"Ecoutez et chantez!" the teacher says. Her pupils sit down mesmerised, but don't say a word. Then again, this is not a group of attentive teenagers, but a room full of babies, the eldest barely 18 months.
Mums and babies are at Larbert Library for the first Lingobaby session. Set up by modern languages teacher Fiona Moffatt, Lingobaby introduces children as young as six months to French, in the hope that it will boost the take-up by pupils of languages in secondary schools.
As a mum, Fiona was keen to introduce her son Ruairi (nine months) to the language. "I searched locally, then nationally, and was amazed that there were no language sessions for his age".
Putting her years as a teacher of French and German to good use, she set up Lingobaby, which introduces young children to French through games, songs and toys. Classes are run for six to 18 month-olds, with another for two to four year-olds. The session begins with Fiona singing a welcome song in French. Little faces fill with delight as their attention is gained. She then introduces a soft ball, passing it around the group as she asks each child: "Comment tu t'appelles?" Mothers respond for their child, and so their participation begins.
Three simple phrases are used each week. "The hope is that parents will feel comfortable enough using these at home with their child," says Fiona. "Over the 10-week-course, a fair amount of French will be used."
Louise O'Hare is mum to Connell (seven months). She signed up for the classes following a holiday in France. "I noticed that Connell showed an interest when he heard the language. I thought that if we were going to be holidaying in France regularly, it would be good for us to learn the basics."
The sessions are designed to be fun. A tres timide puppet learns not to be shy, and a magic bag produces animal puppets. A whiteboard with basic French words encourages the mums. Bilingual toys are available and during the free play part of the session, Fiona sits with small groups and reads French storybooks.
Nicola Stott is mum to 16-month-old Megan Macdonald. "I lived in Greece for a few years and saw the benefits of having another language. Lingobaby is done in a playful way. I don't expect Megan to be able to speak it immediately, but I want her to understand that there is more than one language in the world.
"At this age, their attention span isn't great. We go to baby signing classes and you think they aren't picking things up, but they are."
Repetition is integral to Lingo-baby. Fiona uses key words such as bonjour several times. "Different themes are covered, beginning with introductions - hello, goodbye and so on. Then we will cover colours, animals, clothes and parts of the body," she says.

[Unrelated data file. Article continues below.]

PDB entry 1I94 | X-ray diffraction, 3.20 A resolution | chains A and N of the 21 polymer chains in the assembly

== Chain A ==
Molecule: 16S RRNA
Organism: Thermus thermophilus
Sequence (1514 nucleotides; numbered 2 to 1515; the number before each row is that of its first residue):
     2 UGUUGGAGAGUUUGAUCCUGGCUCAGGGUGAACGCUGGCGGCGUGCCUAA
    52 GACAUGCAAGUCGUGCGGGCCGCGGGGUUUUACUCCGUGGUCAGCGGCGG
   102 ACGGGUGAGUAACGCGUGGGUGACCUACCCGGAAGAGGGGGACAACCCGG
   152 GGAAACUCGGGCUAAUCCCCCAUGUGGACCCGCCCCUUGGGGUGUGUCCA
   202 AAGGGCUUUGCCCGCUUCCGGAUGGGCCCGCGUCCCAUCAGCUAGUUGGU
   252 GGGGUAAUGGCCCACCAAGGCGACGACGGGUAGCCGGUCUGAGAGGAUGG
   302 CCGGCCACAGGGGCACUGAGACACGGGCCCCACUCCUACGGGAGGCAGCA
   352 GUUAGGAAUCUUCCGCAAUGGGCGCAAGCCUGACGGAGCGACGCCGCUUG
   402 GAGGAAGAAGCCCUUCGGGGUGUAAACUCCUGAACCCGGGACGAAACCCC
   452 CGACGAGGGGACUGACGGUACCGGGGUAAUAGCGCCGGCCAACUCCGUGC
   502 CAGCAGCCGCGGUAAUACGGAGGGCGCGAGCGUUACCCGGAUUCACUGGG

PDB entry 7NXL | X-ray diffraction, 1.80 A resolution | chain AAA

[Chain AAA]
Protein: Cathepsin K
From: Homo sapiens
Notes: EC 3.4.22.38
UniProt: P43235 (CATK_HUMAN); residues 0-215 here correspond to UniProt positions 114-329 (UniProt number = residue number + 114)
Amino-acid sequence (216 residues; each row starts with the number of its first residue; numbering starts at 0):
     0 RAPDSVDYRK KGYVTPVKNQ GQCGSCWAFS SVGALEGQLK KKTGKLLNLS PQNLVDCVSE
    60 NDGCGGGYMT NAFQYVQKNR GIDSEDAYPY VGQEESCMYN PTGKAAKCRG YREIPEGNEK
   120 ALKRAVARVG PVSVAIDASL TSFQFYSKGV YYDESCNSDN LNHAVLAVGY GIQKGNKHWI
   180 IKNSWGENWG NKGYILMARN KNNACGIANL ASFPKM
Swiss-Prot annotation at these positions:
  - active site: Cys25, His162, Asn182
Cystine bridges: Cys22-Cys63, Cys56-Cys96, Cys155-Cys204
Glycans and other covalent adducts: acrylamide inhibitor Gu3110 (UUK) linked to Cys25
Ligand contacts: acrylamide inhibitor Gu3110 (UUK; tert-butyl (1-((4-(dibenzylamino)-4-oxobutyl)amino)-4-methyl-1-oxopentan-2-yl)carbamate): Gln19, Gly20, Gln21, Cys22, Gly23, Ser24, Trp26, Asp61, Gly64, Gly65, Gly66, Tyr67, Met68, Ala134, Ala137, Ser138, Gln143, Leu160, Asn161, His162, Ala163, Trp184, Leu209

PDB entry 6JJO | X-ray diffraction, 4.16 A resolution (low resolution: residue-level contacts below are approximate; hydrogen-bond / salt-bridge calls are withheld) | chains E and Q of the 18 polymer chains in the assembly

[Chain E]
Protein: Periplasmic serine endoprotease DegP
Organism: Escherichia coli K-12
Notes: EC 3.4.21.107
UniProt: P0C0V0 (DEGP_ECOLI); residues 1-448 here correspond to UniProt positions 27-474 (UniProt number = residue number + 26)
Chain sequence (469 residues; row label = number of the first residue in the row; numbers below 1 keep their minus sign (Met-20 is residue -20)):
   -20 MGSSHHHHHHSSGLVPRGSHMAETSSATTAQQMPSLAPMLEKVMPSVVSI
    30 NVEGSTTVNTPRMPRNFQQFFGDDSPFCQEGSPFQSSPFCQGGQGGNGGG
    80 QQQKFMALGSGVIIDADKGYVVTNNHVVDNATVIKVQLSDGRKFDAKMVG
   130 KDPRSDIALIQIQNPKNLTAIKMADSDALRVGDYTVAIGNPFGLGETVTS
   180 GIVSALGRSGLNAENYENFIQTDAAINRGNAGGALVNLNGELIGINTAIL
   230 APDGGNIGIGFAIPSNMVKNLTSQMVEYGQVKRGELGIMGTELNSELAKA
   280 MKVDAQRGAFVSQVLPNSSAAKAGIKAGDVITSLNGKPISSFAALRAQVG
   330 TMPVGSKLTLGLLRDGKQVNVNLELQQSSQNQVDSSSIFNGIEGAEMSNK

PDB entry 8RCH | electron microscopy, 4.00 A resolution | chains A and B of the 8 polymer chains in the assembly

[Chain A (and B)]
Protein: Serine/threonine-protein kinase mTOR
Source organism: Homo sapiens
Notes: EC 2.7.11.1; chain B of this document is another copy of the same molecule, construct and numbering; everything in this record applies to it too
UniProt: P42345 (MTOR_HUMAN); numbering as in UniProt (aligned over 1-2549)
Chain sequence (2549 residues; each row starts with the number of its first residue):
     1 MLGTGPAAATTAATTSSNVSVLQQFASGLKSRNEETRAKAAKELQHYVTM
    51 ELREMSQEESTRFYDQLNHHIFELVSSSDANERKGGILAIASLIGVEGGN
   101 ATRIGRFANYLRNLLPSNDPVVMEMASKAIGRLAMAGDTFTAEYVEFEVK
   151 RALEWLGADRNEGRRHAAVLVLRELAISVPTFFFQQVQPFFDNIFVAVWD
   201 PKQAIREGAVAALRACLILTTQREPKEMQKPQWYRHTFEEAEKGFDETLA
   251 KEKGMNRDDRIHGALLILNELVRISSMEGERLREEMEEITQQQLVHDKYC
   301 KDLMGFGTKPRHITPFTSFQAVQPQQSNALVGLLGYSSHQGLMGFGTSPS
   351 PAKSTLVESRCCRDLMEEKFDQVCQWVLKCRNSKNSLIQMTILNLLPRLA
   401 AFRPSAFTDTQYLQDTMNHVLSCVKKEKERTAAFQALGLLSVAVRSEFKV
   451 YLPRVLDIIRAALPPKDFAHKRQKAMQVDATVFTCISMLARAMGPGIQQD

"The toddlers will cover time - bedtime, storytime and bathtime. Towards the end of the course, we will cover emotions - happy, sad, and for the toddlers, also excited, tired. Their learning will have been stretched by the end."
Concerns have been raised over the low number of students continuing with languages. Candidates at Standard grade have fallen 16 per cent since the former Scottish Executive introduced the entitlement in 2001. Numerous pieces of research support the belief that foreign languages should be introduced early, ideally before the age of five.
With this in mind, Fiona approached the Scottish Centre for Information on Language Teaching and Research at the University of Stirling, and asked for their support. "The communication from them was hugely positive," she says. "They have advertised the course on their website and, once I am up and running. they have asked me to produce a report on the differences and similarities of facilitating language at such an early age compared to teenagers."
Lingobaby sessions are to begin in Queen's Park, Glasgow, with others in the pipeline. A monthly storytime session is running in Borders Bookshop in Glasgow. It may have been the mum in Fiona that came up with the idea, but it is the teacher in her that developed it and publicised it to the extent that both classes in Larbert have waiting lists.
"Long-term," she says, "I'd like to see myself being part of the foreign language experience for young people in Scotland."